For the second problem, you will want to look into archival quality inks, formulated with special pigments that resist fading and rely on a solvent other than water to make them waterproof. In addition, there are paper stocks specifically designed to resist yellowing and degradation for archival purposes. These tend to be sold with higher quality and more expensive photo printers.
Solid ink was originally developed by Tektronix, a company that was eventually acquired by Xerox, which today makes printers based on the technology.
Solid ink is a candlewax-like substance sold in small blocks—one type for each of the primary process colors that form images on paper (cyan, magenta, yellow, and black, or CMYK). Inside the printer, the ink is melted and squirted onto an oiled roller using a technology similar to that of offset printers.
The main advantages of solid ink printing are that it is fast, reliable, and environmentally friendly—inks are non-toxic and safe to handle. However, the initial investment is usually higher than that of a laser printer.
Although their photo quality is not quite as good as an inkjet, solid inks can be used to print high-resolution color graphics and generally make excellent office machines due to their low maintenance cost. (My office has had one for the last 10 years, and we’ve never had to service it beyond replacing the consumables.)
Toner is the ink of laser printers; typically, it is made by bonding a pigment to a polymer to create a fine powder with particular electrical properties.
Inside the printer, a laser beam “paints” the image to be rendered on a drum, loading it with an electrostatic charge. The drum then rotates over the toner reservoir, picking up particles of ink that are later transferred to paper and melted in place.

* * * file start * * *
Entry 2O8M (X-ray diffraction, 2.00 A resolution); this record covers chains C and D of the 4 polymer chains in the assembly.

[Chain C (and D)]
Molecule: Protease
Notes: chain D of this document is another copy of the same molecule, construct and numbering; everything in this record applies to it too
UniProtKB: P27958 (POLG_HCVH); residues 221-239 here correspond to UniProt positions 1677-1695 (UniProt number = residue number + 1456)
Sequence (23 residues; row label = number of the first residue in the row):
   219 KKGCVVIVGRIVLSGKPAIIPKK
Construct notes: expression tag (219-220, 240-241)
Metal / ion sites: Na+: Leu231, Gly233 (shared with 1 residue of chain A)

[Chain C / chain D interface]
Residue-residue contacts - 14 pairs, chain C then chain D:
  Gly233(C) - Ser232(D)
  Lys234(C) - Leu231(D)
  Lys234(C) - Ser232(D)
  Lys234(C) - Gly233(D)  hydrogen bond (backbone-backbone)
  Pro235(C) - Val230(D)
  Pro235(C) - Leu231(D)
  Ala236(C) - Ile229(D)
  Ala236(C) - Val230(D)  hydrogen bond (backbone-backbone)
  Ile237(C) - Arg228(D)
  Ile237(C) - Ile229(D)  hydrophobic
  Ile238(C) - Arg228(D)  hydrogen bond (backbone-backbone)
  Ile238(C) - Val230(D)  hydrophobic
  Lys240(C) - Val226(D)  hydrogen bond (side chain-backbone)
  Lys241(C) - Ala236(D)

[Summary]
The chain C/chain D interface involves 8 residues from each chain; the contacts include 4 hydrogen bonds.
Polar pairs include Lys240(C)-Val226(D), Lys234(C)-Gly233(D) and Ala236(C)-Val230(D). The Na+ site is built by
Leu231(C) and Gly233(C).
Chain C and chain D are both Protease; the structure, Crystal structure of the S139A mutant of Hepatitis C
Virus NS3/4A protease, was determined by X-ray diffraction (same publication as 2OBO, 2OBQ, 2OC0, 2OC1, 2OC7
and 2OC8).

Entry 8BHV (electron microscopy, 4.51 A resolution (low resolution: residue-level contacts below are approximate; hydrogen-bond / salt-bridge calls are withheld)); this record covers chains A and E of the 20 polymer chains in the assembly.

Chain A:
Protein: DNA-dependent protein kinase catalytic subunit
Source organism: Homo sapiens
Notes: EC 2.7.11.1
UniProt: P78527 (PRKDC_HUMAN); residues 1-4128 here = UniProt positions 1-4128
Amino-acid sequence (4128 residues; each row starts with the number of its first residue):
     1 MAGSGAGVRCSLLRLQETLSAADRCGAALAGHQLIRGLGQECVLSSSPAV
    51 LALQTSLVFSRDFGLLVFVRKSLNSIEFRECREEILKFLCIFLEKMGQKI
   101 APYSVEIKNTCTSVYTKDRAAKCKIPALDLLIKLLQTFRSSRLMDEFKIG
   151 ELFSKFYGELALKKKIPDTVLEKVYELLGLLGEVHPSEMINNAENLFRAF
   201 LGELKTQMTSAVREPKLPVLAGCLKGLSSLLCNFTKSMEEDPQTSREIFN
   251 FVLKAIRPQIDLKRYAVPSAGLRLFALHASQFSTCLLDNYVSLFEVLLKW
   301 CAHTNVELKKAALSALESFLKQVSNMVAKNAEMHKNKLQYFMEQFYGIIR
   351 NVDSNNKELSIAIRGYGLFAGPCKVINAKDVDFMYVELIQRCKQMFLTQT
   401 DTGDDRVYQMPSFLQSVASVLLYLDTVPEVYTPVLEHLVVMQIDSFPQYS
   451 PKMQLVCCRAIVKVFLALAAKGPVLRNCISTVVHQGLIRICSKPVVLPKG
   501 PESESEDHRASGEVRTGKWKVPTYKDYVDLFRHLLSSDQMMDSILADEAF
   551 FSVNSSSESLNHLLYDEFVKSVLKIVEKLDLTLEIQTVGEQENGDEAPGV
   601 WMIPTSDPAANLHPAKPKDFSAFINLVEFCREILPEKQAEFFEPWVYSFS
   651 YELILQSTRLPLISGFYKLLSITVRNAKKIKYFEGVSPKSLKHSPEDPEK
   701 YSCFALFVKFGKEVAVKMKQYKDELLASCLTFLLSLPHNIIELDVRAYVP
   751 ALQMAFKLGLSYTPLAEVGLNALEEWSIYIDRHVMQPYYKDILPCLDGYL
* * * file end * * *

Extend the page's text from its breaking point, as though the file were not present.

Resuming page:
Toner is excellent in terms of durability and quality, especially for applications like printing text and line art. Once it’s fused to the paper, it doesn’t fade or come off easily. It doesn’t fare as well for photographs, however, where inkjet printers provide finer resolution and, therefore, better output.
The final type of ink technology we’re going to look at is dye sublimation, in which a special dye is rapidly heated so that it goes from a solid to a gaseous state without passing through a liquid phase. The resulting “cloud” of dye is then deposited onto the paper, where it forms a dot of color.
Unlike inkjet technology, the dots printed by a dye-sub printer have fuzzy edges that blend into one another, resulting in the high-quality output of photographs, particularly when used with specialized paper.
Combined with the high cost of ownership, however, that same feature makes dye sublimation less than ideal for printing content that has very sharp edges, like text or vector art.
A printer for every purpose
One interesting facet of the printer market is that many specialized ink technologies are becoming much more affordable to consumers and general businesses. That makes owning several specialized printers a much less crazy idea than it once was.
Still, not everybody has the budget or patience (not to mention desk space) to deal with multiple printing devices. In that case, the ideal approach is to find the printer that best fits the typical print job that you have to do most often. For the odd job that doesn’t fit your overall technology choice, you can always consult a local specialist or go online.
[Frequent Macworld contributor Marco Tabini is based in Toronto and can be found on Twitter as@mtabini .]